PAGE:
Payment processing solutions company settles multiple sanctions violations with OFAC for $500k
On February 18, the U.S. Treasury Department’s Office of Foreign Assets Control (OFAC) announced a $507,375 settlement with a Georgia-based payment processing solutions company for 2,102 apparent violations of multiple sanctions programs. According to OFAC’s web notice, between 2013 and 2018, the company—which offers solutions for merchants to accept digital currency as payment for goods and services—allegedly processed thousands of transactions on behalf of individuals located in sanctioned jurisdictions based on IP addresses and invoice information. Specifically, OFAC alleged that the company “received digital currency payments on behalf of its merchant customers from those merchants’ buyers who were located in sanctioned jurisdictions, converted the digital currency to fiat currency, and then related that currency to its merchants.” While OFAC noted that the company screened its direct merchants against its List of Specially Designated Nationals and Blocked Persons and conducted due diligence to ensure merchants were not located in a sanctioned jurisdiction, the company’s transaction review process allegedly failed to screen identification and location data for its merchants’ buyers, many of whom were located in Crimea, Cuba, North Korea, Iran, Sudan, and Syria. As a result, these buyers, OFAC claimed, were able to make purchases from merchants located in the U.S. and elsewhere using digital currency on the company’s platform in violation of an executive order and multiple sanctions regulations.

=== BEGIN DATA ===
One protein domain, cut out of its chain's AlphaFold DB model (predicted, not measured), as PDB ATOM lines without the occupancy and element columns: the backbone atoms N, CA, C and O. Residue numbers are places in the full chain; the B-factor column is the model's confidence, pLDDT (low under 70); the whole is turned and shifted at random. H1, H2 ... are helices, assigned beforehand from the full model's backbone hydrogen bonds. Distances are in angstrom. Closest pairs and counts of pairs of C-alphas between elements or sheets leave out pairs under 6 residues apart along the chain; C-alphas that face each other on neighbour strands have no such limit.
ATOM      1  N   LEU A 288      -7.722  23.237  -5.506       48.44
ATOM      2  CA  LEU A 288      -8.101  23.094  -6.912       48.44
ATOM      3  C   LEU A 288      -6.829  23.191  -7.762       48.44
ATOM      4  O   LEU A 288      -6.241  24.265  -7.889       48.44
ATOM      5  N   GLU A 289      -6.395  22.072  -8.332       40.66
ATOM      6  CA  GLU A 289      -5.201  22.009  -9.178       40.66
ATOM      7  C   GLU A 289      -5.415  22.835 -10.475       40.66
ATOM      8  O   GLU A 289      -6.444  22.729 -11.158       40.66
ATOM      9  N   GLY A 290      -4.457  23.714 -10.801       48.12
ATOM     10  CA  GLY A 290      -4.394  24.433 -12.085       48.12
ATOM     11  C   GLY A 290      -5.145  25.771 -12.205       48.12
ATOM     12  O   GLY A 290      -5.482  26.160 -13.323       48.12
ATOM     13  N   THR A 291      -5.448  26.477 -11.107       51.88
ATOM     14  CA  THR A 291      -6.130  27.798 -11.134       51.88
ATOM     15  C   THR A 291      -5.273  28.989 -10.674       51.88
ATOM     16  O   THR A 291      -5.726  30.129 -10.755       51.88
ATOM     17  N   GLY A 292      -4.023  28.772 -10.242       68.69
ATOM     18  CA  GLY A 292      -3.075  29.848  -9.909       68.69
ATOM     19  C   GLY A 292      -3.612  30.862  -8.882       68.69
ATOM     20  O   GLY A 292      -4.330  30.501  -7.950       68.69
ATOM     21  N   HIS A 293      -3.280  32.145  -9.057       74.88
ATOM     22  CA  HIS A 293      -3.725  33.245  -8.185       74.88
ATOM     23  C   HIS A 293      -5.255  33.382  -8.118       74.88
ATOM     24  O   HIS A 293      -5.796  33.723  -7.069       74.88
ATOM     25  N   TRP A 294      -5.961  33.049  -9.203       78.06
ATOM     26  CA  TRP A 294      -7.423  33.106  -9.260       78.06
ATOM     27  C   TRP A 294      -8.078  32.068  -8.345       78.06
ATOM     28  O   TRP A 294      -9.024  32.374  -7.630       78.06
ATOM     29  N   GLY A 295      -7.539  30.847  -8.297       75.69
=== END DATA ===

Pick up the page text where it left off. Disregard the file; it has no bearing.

In arriving at the settlement amount, OFAC considered various aggravating factors, including that the company (i) “failed to exercise due caution or care for its sanctions compliance obligations” by allowing buyers in sanctioned jurisdictions to transact with merchants despite having “sufficient information to screen those customers”; and (ii) conveyed more than $128,000 in economic benefit to individuals in OFAC sanctioned jurisdictions.
OFAC also considered various mitigating factors, including that the company (i) had implemented certain sanctions compliance controls, including due diligence and sanctions screening; (ii) trained employees—including senior management—that signing up merchants from sanctioned jurisdictions or trading with sanctioned persons is prohibited; (iii) cooperated with OFAC’s investigation; and (iv) terminated the conduct leading to the apparent violations and undertook remedial measures to minimize the risk of similar violations from occurring in the future. The base civil monetary penalty applicable in this action is $2,255,000; however, the lower settlement amount reflects OFAC’s consideration of the general factors under the Economic Sanctions Enforcement Guidelines.